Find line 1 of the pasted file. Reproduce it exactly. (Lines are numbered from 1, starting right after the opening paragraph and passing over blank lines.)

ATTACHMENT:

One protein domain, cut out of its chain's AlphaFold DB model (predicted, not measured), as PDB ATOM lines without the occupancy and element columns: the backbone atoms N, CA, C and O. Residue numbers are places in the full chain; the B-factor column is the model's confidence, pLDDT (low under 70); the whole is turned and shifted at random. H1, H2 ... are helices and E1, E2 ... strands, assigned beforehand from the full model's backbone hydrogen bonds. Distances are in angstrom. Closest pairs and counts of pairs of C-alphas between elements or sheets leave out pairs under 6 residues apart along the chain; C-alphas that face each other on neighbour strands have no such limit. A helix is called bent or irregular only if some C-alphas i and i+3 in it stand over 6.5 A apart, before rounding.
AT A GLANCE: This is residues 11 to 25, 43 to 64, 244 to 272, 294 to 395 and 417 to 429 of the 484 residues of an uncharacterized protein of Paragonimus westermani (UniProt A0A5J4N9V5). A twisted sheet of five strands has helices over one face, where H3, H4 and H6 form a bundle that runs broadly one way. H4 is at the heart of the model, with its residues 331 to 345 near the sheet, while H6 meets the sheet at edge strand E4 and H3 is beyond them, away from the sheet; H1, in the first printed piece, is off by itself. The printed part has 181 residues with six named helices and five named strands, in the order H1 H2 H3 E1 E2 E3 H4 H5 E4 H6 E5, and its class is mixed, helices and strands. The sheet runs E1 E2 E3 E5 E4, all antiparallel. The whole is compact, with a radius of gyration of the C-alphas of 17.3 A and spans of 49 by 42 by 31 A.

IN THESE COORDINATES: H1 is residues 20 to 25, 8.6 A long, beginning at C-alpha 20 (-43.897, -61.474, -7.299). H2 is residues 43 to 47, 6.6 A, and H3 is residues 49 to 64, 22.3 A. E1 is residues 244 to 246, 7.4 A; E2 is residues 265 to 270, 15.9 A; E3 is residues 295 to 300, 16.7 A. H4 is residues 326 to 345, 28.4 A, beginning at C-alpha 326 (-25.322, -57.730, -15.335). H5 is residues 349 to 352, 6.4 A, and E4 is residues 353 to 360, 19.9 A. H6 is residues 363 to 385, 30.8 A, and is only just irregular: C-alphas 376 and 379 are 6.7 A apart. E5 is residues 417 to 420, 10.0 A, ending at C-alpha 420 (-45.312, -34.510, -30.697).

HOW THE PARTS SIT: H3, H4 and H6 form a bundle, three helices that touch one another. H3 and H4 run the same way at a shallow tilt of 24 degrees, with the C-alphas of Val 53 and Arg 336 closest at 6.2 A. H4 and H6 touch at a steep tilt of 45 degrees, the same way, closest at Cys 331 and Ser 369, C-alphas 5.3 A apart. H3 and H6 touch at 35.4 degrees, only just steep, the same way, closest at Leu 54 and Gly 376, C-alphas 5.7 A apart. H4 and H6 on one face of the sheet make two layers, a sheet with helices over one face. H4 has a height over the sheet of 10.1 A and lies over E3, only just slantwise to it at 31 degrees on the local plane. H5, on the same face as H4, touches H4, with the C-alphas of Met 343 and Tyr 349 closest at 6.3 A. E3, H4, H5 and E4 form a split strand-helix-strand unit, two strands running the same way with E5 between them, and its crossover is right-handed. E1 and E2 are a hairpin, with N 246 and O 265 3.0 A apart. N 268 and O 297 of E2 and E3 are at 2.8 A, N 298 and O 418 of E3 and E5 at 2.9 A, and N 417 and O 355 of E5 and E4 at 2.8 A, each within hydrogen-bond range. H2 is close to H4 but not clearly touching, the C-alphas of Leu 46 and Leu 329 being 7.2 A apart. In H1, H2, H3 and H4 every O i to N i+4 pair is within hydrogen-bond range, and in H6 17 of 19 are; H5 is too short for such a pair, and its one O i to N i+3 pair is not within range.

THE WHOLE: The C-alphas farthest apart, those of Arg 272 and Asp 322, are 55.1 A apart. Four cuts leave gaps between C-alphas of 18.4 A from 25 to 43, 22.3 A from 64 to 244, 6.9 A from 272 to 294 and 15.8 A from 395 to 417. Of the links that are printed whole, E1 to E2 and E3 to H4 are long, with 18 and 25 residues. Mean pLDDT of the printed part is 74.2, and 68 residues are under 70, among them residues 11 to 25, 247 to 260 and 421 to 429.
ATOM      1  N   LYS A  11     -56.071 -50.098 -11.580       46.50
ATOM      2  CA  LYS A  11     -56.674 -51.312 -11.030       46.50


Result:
AT A GLANCE: This is residues 11 to 25, 43 to 64, 244 to 272, 294 to 395 and 417 to 429 of the 484 residues of an uncharacterized protein of Paragonimus westermani (UniProt A0A5J4N9V5). A twisted sheet of five strands has helices over one face, where H3, H4 and H6 form a bundle that runs broadly one way. H4 is at the heart of the model, with its residues 331 to 345 near the sheet, while H6 meets the sheet at edge strand E4 and H3 is beyond them, away from the sheet; H1, in the first printed piece, is off by itself. The printed part has 181 residues with six named helices and five named strands, in the order H1 H2 H3 E1 E2 E3 H4 H5 E4 H6 E5, and its class is mixed, helices and strands. The sheet runs E1 E2 E3 E5 E4, all antiparallel. The whole is compact, with a radius of gyration of the C-alphas of 17.3 A and spans of 49 by 42 by 31 A.